### The Nature of Energy

This posting is a little more advanced than usual. Read on at your own discretion...

I was reading a number of articles on general relativity recently, and I started thinking about exactly what energy is and perhaps more important - how is it actually defined?

The definition I have tended to favour is that energy is the variation in the action due to changes in the g_00 component of the spacetime metric. This definition works very well in almost every situation. It also means that the Einstein equations of general relativity are actually a statement that the total energy (and momentum) - at any point in spacetime- must vanish.

But then I started reading this papers about the energy localization hypothesis, in which it is claimed that gravity does NOT carry energy! And they have several published examples supporting the hypothesis. But that means that my definition cannot be accurate, because it includes gravitational energy through the Einstein tensor.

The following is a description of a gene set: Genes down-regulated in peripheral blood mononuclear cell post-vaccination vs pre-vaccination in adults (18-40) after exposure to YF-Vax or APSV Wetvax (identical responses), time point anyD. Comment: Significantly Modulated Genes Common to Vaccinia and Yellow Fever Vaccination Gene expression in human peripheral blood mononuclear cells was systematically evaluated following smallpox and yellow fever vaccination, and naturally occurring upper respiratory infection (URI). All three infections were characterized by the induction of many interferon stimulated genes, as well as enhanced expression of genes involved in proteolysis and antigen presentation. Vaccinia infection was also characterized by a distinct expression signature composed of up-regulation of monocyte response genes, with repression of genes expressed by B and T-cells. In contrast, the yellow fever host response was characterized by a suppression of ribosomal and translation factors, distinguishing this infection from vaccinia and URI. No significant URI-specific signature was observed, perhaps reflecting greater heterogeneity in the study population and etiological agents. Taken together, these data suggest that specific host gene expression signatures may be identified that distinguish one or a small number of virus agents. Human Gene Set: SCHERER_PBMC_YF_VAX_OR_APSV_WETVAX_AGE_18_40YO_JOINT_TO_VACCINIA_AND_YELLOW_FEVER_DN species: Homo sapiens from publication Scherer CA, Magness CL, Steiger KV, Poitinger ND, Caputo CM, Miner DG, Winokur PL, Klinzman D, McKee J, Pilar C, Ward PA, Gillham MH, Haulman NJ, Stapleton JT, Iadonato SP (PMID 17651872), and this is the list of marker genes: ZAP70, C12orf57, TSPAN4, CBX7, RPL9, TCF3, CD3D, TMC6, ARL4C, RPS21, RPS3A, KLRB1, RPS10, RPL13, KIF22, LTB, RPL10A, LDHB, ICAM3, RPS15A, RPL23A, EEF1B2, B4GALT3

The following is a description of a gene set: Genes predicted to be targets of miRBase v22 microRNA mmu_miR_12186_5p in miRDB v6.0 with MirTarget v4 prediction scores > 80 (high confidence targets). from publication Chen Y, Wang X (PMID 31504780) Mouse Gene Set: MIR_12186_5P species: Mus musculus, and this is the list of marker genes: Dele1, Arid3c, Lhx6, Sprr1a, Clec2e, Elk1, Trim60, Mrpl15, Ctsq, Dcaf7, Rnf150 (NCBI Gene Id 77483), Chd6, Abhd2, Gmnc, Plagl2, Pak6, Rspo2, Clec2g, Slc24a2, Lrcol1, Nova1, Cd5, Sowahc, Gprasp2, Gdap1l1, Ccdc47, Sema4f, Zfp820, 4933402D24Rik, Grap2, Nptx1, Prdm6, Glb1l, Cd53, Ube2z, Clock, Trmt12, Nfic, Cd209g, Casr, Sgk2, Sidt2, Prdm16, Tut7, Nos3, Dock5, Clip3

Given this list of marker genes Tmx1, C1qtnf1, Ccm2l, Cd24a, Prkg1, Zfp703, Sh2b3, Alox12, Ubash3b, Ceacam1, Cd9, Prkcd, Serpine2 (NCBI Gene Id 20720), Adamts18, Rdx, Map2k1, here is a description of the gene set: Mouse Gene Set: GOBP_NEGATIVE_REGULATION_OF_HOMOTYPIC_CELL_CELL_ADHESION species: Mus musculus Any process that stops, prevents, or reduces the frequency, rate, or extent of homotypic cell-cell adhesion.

And suppose that you have two pendulae in space, one swinging and one at rest. The swinging one has energy, but it is also applying a gravitational force on the second one. The second one will start swinging along with the first, and so energy has been transported by the gravity.

So now I am wondering if the energy referred to in these papers in really energy, or is this hypothesis actually stating that gravitational energy cannot curve spacetime any further. Does it actually mean that the energy-momentum tensor in Einstein's equations does not include gravitational energy, but that gravity still has energy?. If anyone knows the answer to this, please post a rely below...